Prior to this gathering, I was not optimistic about the social engineering called Truth and Reconciliation. When first asked to work in this area more than five years ago by Jonathan Dewar, I rejected the idea. Even before seeing the testimony process firsthand, I felt that the principles of the formal TRC project continue the colonial enterprise. Individual payouts for personal testimony – rather than nation-to-nation settlements – are designed to bypass Treaty relationships, to divide and conquer. While the aggressive assimilation spearheaded by Indian Residential Schools targeted children, it was designed to ruin communities, past, present, future. The money, and the public raking up of this pain, has caused a great deal of (mostly unreported) devastation to individuals, families, and communities. I remain convinced that the official Truth and Reconciliation is primarily a non-Indigenous project designed to reconcile settlers with their dark history in order that they might live in this territory more comfortably and exploit these lands more thoroughly.
“Re-conciliation” assumes that Indigenous people and settlers once had a conciliatory relationship; that all is needed is Indigenous absolution for harmony to be restored. But there is no halcyon moment to recover, only the on-going colonial condition to become conscious of and resist. This cannot occur in the TRC bubble of structured empathy, where the pressure on survivors to forgive is enormous. The first line of the TRC’s official mandate reads: “There is an emerging and compelling desire to put the events of the past behind us so that we can work towards a stronger and healthier future” (“Establishment”). Whose compelling desire? The cruelty of this construction is that it places the onus on survivors of these internment institutions to forgive both their absent abusers and the abstract state. Following the familiar colonial script, these people are narrated as obstacles that must be overcome if we are to move forwards “towards a stronger and healthier future.” The TRC’s emotionalist structure negates resistance, reason, and discourse. The TRC is a pain generator, a testimony and tear-stained tissue collector. The federal focus on Indian Residential Schools is an effort to personalize, cauterize, and distract notice away from larger issues. It aims to direct attention to the display of individual Indigenous suffering bodies, rather than the collective wholes that were betrayed. It attempts to pay off and/or “heal” these folks rather than negotiate with their nations. And it is designed to distract both Indigenous and non-Indigenous folks from larger ongoing issues of Canadian colonization and land (ab)use.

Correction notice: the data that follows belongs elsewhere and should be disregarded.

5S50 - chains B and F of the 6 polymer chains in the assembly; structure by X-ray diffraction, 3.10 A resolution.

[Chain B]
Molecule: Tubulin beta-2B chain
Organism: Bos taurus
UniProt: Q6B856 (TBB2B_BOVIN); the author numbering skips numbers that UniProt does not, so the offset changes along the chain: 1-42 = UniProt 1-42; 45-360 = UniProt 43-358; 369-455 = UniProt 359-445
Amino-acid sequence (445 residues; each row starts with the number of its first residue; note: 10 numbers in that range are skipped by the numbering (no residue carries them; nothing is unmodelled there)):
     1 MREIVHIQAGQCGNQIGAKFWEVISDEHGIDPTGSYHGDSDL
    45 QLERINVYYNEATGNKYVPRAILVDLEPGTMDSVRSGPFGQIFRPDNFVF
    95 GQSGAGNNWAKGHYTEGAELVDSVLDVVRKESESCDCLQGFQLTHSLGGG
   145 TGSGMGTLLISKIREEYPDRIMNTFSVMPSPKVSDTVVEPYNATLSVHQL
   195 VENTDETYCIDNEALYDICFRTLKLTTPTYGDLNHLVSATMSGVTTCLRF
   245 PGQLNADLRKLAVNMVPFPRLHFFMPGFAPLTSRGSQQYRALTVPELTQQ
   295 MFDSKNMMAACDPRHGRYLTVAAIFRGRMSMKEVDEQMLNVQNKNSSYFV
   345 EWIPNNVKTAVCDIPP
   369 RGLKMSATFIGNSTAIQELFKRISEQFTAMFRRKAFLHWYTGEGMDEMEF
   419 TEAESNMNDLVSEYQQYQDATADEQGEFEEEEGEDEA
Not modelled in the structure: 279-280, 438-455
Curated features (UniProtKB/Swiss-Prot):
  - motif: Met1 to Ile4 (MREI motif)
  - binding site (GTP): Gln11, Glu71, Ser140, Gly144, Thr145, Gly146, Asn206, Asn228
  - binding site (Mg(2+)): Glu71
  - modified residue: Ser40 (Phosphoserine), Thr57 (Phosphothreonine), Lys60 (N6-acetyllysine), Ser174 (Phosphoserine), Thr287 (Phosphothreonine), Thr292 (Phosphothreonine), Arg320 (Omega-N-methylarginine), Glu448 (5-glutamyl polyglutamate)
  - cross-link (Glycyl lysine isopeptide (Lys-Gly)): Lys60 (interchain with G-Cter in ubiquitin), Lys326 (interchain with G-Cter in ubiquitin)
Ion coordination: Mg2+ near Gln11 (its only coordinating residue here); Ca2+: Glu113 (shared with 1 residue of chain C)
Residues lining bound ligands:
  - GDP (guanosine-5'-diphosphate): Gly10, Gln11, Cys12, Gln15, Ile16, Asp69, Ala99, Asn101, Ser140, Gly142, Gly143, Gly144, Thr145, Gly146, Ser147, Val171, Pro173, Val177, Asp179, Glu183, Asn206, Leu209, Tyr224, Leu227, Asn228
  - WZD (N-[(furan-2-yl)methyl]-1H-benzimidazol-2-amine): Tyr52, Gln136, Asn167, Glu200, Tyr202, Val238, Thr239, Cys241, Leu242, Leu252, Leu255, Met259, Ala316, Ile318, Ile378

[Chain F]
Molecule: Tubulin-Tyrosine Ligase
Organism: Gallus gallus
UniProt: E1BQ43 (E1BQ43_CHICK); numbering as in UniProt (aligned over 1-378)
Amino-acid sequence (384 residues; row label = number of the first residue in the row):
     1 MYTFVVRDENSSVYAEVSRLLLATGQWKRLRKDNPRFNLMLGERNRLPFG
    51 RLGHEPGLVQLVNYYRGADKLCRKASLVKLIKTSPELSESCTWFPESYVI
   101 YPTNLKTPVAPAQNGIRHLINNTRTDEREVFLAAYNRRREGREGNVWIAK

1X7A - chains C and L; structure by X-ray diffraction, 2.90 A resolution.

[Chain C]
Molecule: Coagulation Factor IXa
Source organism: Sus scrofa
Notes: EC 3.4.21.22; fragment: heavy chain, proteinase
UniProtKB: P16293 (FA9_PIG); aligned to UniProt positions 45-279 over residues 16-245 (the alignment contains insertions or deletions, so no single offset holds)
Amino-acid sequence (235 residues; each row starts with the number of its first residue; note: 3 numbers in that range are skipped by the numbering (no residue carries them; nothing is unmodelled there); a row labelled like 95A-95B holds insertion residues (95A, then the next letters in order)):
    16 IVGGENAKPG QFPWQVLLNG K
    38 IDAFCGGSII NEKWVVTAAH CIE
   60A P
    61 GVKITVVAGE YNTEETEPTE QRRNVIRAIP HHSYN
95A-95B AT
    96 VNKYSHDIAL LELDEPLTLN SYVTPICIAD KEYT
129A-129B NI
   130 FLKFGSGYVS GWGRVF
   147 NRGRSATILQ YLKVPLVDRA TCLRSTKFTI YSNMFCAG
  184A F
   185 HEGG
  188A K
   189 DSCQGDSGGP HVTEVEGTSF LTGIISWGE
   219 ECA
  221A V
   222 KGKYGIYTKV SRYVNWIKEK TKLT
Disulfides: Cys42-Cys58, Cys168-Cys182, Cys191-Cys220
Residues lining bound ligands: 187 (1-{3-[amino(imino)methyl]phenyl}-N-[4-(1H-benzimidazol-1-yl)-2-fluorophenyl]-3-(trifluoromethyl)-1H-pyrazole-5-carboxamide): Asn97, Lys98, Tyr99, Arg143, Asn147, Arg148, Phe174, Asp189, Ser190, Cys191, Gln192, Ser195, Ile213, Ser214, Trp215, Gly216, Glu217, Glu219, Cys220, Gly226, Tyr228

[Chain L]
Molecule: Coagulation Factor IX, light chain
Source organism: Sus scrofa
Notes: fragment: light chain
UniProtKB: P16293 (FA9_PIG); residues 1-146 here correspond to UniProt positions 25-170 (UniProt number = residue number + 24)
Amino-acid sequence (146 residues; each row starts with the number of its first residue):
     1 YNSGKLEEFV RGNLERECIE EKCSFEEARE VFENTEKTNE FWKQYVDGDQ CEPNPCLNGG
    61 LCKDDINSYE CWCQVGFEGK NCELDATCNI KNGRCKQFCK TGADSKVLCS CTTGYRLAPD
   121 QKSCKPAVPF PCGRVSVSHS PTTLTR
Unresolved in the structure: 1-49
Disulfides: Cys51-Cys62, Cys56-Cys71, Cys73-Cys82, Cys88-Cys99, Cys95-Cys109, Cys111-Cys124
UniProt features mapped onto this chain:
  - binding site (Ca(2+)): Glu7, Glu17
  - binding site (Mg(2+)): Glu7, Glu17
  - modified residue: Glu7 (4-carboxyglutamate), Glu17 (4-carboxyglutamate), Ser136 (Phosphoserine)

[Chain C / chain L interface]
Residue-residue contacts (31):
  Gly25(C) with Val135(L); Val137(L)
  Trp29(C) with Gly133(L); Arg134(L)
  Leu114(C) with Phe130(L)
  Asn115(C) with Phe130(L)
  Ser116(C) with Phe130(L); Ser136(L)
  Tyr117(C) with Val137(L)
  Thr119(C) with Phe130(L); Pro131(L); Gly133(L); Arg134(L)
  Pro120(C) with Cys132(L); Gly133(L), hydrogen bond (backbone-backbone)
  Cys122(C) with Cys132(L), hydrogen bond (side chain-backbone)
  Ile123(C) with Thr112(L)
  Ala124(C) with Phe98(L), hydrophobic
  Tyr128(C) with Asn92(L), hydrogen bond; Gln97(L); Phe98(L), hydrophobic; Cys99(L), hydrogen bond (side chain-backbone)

- David Garneau
This quote is taken from the remarkable collection The Land We Are: Artists and Writers Unsettle the Politics of Reconciliation